(500+ on 3ft/4ft piers after Rita)
    1,482 Slab on grade – No Water
Terrebonne Parish Consolidated Government


   Post Ike Floodplain Mitigation:
   From SFHA Structure Inventory Project:
         605 Flooded and Destroyed
         208 Flooded and Abandoned
         813 Declared Substantially damaged
             Only 35 carried flood insurance !
    400+ Demolition Permits (350+ Completed)
    260+ PA Demolitions     ( 71 Completed)
    153 Pending Completion
Terrebonne Parish Consolidated Government


   Post Ike Floodplain Mitigation:
   From Ike SDLs Issued

    312 ICC Mitigation Permits
        182 Completed Elevation
         14 Completed Demolition
       116 Still to be completed
Terrebonne Parish Consolidated Government


   Floodplain Database:
   For all 10,491 structures in the highest risk areas:

     Physical Address and GPS location
     Elevation (on grade, block, full or old elevation)
     In-structure water level from Hurricane Ike
     Inventory of destroyed & uninhabited structures
     Inventory of anticipated permit applications
    FEMA quick claim list cross reference
Terrebonne Parish Consolidated Government


   Floodplain Database:
   Collecting the data took commitment:
       Our staff provided local knowledge
       Our Parish provided local resources
       Building inspections generated some data
       Parish management supported the initiative
       Institute for Building Technology & Safety
        (IBTS) mangaged the project as a
        sidebar to inspection activity.
Terrebonne Parish Consolidated Government

   Floodplain Database:
   The SFHA Structure Inventory has also
   generated the data required to:
      • Develop cost benefit analysis to justify 3
        levee improvement projects under CDBG;
      • Meet data analysis needs for community
        planning activities;
      • Provide HMGP qualification evidence
      • Support FEMA individual assistance claim
        assessments;
Terrebonne Parish Consolidated Government

   Floodplain Database:
   The data represents a valuable tool which
   serves immediate planning needs.
   The Parish understands that it is a work in
   progress which will take effort to maintain,
   expand and improve.
   The Parish has made application for FEMA
   funding to maintain/expand the inventory
   and improve its database.
Terrebonne Parish Consolidated Government


   Floodplain Database:
    Next Steps:
     Cross reference with prior damage lists
     Cross reference with other agency claims
     Target structure elevation needs advice
     Target building permit requirement notices
     Target building code enforcement activity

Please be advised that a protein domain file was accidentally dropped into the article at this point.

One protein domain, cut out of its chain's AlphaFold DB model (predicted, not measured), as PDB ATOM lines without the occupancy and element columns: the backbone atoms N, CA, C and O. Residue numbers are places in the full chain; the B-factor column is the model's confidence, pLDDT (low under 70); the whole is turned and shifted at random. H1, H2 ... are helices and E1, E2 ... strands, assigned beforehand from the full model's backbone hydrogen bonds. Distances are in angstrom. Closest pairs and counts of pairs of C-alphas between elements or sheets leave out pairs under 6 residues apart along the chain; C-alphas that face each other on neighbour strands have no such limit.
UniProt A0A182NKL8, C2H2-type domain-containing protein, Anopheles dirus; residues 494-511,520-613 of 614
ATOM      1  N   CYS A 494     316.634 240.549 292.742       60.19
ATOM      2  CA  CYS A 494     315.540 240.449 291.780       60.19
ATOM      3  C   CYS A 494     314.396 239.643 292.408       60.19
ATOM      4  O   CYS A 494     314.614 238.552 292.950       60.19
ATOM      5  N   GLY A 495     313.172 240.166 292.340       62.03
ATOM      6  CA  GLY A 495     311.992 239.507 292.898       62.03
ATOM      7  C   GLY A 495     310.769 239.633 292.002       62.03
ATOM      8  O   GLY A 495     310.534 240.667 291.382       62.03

 Demonstrate structure demolition needs
     Update through link to building inspections
     Expand the at-risk area covered
Terrebonne Parish Consolidated Government

  Overall Lessons Learned:
    Communities still need their options explained
    Aggressive proactive approach pays dividends
    Community awareness aids administration
    Documentation advances learning processes
    The value of a floodplain structure inventory
    Integrate data from many external sources
    Experienced external support is available
    Ideas and developments need to be shared
    The process is evolutionary & ongoing
Terrebonne Parish Consolidated Government

 Why is it . . . . .

     that common sense always seems to be
        the least common of all the senses




                       ?
Terrebonne Parish Consolidated Government

    A good deed gone bad
    VARIANCE      n. (vair-ee-unce)

    Technical term: used in floodplain management
    to describe a situation where some well-
    meaning person with authority has allowed a
    structure to be built without it having to comply
    with normally required, sensible and proven
    safeguards; usually resulting in higher levels of
    danger and long term cost for the owner,
    occupier, general public and taxpayer.
Terrebonne Parish Consolidated Government

    A good deed
    1980 slab on grade by variance
Terrebonne Parish Consolidated Government

    A good deed ?

    1985 Benefit of variance ?
Terrebonne Parish Consolidated Government

    A good deed ?

    2002 Benefit of variance ?
Terrebonne Parish Consolidated Government

    A good deed ?

    2005 Benefit of variance ?
Terrebonne Parish Consolidated Government

    A good deed ?

    2008 Benefit of variance ?
Terrebonne Parish Consolidated Government

    A good deed ?

    Now the costs really start !
Terrebonne Parish Consolidated Government

    A good deed ?

    And then the costs rise !
Terrebonne Parish Consolidated Government

  A good deed ?

  And they rise !
Terrebonne Parish Consolidated Government

   A good deed ?

   And they continue to rise !
Terrebonne Parish Consolidated Government




      VARIANCE n. (vair-ee-unce)


      A real good way to mess up the life of
      someone you don’t like !
Terrebonne Parish Consolidated Government




           Thank You
      for this opportunity
    to share our experience
Terrebonne Parish Consolidated Government




        ANY QUESTIONS



                     ?
Terrebonne Parish Consolidated Government




     Floodplain Management Experience

								
To top